Baton Rouge, La. (March 11, 2015) –The United States Department of Agriculture’s (USDA) Animal and Plant Health Inspection Service (APHIS) has confirmed the presence of highly pathogenic H5N2 avian influenza (AI) in commercial turkey flocks in Pope County, Minnesota, also in Jasper and Moniteau Counties in Missouri. These are the first findings in the Mississippi flyway, a typical migratory path. It is the same strain of avian influenza that has been confirmed in backyard and wild birds in Washington, Oregon and Idaho as part of the ongoing incident in the Pacific flyway.
State officials quarantined the affected premises and the remaining birds on the property will be depopulated to prevent the spread of the disease. Birds from the involved flock will not enter the food system.
“Over the years, Louisiana has increased its surveillance of poultry in the state. We are currently enforcing all Louisiana Board of Animal Health entry regulations and enhanced poultry entry restrictions will be announced. Currently, we do not have avian influenza in Louisiana; however, we must make commercial producers and backyard poultry enthusiasts aware that the USDA has detected the highly pathogenic avian influenza in the U.S.,” said Agriculture and Forestry Commissioner Mike Strain, D.V.M.
Louisiana has a surveillance program in conjunction with the Department of Wildlife and Fisheries to test birds in wildlife preserves. Testing of backyard poultry growers’ flocks is also conducted. The LDAF also provides educational information for commercial growers to reinforce the practice of biosecurity measures and to report any spikes in sick birds or decrease in egg laying.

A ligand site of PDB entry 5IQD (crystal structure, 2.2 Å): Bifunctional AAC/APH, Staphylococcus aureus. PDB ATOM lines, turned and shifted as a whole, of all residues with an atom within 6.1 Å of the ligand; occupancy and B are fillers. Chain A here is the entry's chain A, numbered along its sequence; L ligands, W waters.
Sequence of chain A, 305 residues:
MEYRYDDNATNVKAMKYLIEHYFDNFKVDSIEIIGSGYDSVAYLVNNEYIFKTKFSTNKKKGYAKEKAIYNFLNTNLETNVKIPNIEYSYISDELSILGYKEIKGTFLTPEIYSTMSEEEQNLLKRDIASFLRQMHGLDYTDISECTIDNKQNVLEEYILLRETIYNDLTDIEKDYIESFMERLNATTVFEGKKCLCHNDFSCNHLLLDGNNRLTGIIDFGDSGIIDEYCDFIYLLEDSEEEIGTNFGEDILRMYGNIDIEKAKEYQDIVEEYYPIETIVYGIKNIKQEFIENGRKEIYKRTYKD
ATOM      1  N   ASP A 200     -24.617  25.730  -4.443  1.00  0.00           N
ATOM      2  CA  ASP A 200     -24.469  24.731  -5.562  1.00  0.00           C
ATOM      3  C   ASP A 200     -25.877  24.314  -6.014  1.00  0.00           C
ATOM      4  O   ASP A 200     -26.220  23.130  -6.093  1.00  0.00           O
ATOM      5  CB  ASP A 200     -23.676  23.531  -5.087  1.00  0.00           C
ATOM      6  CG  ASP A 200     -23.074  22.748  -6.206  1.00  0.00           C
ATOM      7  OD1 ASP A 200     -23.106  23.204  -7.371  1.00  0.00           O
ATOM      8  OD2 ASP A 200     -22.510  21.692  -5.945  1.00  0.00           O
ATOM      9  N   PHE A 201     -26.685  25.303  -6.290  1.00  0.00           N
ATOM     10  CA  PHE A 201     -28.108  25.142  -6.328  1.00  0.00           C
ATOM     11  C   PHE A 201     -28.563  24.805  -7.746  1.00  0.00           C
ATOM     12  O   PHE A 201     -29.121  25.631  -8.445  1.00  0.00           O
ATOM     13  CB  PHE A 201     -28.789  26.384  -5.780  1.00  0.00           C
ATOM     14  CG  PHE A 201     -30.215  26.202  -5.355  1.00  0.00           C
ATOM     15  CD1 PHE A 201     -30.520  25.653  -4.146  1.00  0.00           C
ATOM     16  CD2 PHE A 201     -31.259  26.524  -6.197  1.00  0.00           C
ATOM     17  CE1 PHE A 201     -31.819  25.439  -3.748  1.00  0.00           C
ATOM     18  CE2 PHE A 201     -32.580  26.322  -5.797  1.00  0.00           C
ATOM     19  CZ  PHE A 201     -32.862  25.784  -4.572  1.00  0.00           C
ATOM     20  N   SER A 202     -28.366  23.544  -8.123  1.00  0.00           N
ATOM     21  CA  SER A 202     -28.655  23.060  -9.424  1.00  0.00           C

CDC considers the risk to people from these HPAI H5 infections in wild birds, backyard flocks, and commercial poultry, to be low. No human infections with these viruses have been detected at this time. The Minnesota Department of Health is working directly with poultry workers at the affected facility to ensure they are taking the proper precautions. As a reminder, poultry should be handled properly and the cooking of poultry and eggs should be at a temperature of at least 165 ˚F which kills bacteria and viruses.
The United States has the strongest AI surveillance program in the world, and the USDA is working with its partners to actively look for the disease in commercial poultry operations, live bird markets, and in migratory wild bird populations.
These virus strains can travel in wild birds without them appearing sick. People should avoid contact with sick/dead poultry or wildlife. If contact occurs, wash your hands with soap and water and change clothing before having any contact with healthy domestic poultry and birds.
All bird owners, whether commercial producers or backyard poultry enthusiasts, should continue to practice good biosecurity, prevent contact between their birds and wild birds, and to report sick birds or unusual bird deaths to state/federal officials, either through your state veterinarian or through USDA’s toll-free number at 1-866-536-7593. Additional information on biosecurity for backyard flocks can be found at healthybirds.aphis.usda.gov